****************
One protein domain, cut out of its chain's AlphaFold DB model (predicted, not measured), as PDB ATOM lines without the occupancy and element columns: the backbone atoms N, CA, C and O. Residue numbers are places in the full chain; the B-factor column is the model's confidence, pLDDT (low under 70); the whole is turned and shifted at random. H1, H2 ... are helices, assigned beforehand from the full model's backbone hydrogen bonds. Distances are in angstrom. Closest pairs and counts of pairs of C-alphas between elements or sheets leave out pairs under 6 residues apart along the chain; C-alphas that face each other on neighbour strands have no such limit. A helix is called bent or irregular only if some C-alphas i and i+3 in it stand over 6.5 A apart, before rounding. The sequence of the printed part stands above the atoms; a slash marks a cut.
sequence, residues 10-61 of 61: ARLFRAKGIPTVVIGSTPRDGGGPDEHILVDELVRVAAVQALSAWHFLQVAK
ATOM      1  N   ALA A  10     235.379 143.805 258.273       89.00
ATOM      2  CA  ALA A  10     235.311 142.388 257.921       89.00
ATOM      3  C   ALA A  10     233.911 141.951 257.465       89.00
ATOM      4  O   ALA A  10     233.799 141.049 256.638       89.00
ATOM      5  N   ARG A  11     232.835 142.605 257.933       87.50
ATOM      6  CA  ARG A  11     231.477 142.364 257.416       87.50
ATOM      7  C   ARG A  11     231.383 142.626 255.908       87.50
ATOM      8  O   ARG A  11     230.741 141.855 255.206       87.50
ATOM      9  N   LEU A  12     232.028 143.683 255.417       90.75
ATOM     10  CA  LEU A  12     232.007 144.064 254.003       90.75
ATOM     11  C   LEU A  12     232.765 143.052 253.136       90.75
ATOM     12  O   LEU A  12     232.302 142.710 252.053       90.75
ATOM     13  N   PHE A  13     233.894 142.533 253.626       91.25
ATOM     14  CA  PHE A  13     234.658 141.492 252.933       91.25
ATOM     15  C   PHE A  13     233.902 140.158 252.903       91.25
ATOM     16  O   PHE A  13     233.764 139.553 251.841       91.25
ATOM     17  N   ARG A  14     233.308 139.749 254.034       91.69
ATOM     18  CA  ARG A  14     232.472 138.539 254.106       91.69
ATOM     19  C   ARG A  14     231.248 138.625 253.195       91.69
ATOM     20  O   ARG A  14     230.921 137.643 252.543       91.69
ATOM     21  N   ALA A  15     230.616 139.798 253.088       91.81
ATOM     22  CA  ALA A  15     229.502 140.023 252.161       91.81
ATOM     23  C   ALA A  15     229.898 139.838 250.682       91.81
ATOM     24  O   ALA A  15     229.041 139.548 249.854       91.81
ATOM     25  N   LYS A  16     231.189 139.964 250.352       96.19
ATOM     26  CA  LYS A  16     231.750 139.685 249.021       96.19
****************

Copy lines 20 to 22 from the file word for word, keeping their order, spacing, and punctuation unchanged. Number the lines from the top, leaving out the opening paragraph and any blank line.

ATOM     19  C   ARG A  14     231.248 138.625 253.195       91.69
ATOM     20  O   ARG A  14     230.921 137.643 252.543       91.69
ATOM     21  N   ALA A  15     230.616 139.798 253.088       91.81